Andersson’s trilogy is tragic and humorous. Albert Serra was the first slow-film director I got to know who used comedy elements in his films. Slow Cinema as comedy, as entertaining…Andersson goes there, too, but makes more persistent use of it. He does so in order to open our eyes, to hold a mirror in front of us and show us to ourselves. Perhaps it is not spoken about often in the context of Andersson’s films that the director uses a direct confrontation with history and the way we deal with it. The first two films show this explicitly; one character, a sort of hardcore rocker, wears a T-Shirt with the Nazi SS symbol on the front. You only notice it once he gets up from the bench, once his partner pushes him away because she no longer wants to see him. (Or does she?) It would go unnoticed if you were focusing on the frame’s foreground only. There is another scene in which a man, in an attempt to do the famous magic stunt, tries to remove the tablecloth at a big family gathering all the while keeping the (expensive!!) china service on the table. Once the table cloth has been removed, the table shows two swastikas. It’s still there, we haven’t finished with it. The Nazi past, the Nazi support, is still there; almost dormant and yet very present, if only one takes the time to look. Andersson encourages us to do so. I laughed about those scenes, and also about the 100 year old admiral who had been placed in a nursing home and receives high-profile guests for his birthday only to make a Hitler salute. In any other film this wouldn’t be funny, but Andersson has created a bizarre and absurd trilogy that you have no choice but to laugh. And this, I have to say, absurd reaction to things that should shock me made me reflect about where we are. I became the pigeon sitting on a branch reflecting on existence.

With Andersson’s work more so than with other directors I need to say that a lot of action is happening in the background. If you watch the films as usual, expecting things to happen right in front of your eyes (just as we expect it in life – we don’t want to look deeper than that), then you will miss a lot in the trilogy. It is worth taking your eyes of the obvious and look beyond the surface, both in terms of the framing and in terms of the narrative. It is in the background, underneath the surface, where life really happens. There is this wonderful trilogy The Human Condition by Masaki Kobayashi. Kobayashi’s trilogy speaks of what it means to be a human being. He focuses on our hearts, on everything that goes on inside of us. Andersson’s trilogy is a different take of the same thing, 40 years later. It is also about the haunting of the past. Whereas in Kobayashi’s trilogy, events were happening, Andersson returns to the effects of the past on our present society, our current politics, our current life. It is impossible to say that these two trilogies are the same. But there are similarities, extensions, additions. They are are different ways of making us see and feel of what and who we are. And yet, both trilogies are about the human condition.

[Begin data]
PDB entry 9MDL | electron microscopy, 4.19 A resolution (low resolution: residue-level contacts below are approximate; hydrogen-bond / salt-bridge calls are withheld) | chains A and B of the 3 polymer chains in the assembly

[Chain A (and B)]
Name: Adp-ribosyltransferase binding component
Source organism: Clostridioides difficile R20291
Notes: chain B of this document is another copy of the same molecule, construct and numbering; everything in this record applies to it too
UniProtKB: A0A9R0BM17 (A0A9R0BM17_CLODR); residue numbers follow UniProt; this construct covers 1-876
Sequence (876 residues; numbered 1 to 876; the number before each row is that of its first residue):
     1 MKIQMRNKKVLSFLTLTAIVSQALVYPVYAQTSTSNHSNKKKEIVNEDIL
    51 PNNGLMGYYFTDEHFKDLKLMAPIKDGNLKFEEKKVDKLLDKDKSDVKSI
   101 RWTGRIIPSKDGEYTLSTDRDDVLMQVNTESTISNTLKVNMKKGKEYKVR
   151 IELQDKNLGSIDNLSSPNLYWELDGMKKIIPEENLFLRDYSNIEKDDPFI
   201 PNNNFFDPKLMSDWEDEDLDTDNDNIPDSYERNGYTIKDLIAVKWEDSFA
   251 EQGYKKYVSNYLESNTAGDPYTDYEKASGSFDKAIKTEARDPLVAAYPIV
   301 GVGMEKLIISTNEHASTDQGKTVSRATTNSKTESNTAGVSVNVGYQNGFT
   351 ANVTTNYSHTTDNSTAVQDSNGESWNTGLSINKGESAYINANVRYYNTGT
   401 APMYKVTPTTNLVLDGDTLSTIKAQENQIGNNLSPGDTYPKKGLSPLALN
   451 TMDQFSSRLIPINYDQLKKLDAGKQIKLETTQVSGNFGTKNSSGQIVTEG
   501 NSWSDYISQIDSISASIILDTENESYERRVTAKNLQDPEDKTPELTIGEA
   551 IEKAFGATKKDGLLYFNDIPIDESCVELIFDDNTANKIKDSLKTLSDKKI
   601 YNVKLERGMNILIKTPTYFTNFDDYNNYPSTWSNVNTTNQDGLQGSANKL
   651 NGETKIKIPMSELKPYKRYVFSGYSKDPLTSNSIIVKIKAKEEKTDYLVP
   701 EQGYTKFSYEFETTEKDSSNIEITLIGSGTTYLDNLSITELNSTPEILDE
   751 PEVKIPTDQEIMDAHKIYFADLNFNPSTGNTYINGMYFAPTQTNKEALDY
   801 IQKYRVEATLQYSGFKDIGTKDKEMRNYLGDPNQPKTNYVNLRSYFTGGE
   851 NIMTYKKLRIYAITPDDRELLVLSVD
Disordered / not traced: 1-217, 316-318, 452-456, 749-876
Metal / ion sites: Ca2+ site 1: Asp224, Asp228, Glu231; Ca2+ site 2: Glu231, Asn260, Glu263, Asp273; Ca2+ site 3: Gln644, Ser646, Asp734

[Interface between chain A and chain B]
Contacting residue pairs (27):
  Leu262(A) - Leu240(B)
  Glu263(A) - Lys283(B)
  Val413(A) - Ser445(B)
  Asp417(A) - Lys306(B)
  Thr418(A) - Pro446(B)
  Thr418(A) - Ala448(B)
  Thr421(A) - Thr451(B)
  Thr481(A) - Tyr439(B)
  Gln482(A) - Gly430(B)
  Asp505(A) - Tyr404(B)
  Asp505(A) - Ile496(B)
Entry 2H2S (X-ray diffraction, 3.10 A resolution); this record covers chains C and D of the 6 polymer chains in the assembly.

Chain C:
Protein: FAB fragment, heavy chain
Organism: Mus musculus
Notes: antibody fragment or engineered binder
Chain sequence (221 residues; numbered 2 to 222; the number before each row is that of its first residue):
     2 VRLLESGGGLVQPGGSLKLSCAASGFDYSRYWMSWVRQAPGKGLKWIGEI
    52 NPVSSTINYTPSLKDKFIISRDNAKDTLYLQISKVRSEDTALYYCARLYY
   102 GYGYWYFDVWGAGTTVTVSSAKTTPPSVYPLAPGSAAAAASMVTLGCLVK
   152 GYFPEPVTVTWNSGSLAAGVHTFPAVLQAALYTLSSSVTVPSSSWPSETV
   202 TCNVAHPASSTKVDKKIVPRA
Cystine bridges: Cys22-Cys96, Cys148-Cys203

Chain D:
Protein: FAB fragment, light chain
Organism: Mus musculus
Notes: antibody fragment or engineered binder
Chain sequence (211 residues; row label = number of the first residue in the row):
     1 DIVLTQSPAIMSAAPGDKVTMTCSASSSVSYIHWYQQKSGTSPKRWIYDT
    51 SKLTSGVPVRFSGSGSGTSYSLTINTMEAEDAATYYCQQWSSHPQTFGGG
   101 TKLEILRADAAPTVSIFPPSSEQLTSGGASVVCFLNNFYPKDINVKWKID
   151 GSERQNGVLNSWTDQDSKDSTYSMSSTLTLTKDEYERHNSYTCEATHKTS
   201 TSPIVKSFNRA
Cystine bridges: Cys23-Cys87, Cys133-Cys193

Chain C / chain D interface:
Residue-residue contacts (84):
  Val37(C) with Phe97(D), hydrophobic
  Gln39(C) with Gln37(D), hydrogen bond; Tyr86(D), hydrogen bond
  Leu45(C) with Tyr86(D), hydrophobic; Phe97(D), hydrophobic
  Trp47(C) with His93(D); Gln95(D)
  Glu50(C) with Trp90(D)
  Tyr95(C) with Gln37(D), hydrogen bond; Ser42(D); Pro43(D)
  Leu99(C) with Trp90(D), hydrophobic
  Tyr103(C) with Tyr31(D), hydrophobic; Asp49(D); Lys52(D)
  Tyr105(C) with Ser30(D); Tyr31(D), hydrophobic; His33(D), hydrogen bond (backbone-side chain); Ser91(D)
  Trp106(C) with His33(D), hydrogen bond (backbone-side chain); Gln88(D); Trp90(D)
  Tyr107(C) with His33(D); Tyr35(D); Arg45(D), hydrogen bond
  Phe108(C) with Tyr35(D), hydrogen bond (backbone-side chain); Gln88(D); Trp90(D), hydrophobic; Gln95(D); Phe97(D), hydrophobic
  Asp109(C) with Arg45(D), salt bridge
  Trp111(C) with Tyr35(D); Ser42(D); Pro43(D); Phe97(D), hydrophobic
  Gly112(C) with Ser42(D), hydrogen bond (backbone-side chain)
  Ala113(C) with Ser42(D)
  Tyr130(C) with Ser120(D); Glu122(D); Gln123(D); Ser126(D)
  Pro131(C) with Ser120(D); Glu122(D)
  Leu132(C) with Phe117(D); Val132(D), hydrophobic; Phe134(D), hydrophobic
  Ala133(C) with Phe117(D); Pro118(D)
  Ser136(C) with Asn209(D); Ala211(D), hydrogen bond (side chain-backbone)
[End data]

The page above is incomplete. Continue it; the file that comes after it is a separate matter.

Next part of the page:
The Living trilogy – do Andersson’s characters live, or are they dragged along? Do we ever move on, which is what living is actually about? The pigeon who sits on a branch reflecting on existence is the perfect metaphor for what the viewer is encouraged to do while watching Andersson’s trilogy. What does “existence” even mean? We exist, but do we live? Where does life start and mere existence stop? Are we merely passively watching life going by, suffering from the weight of our existence and everything it entails? Strangely enough, even though none of the three films is very cheerful, Andersson’s trilogy triggered optimism in my heart and in my mind. What exactly causes that, I don’t know. But I do know that the Swedish director has created a very effective trilogy about us, the living, hearing songs from the second floor all the while we sit on a bench reflecting on existence.

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1 Comment

  1. […] and Chantal Akerman hardly make for cheery films. And so my counterpart to all of this was the Living trilogy by Swedish director Roy Andersson, comprised of Songs from the Second Floor (2000), You, the […]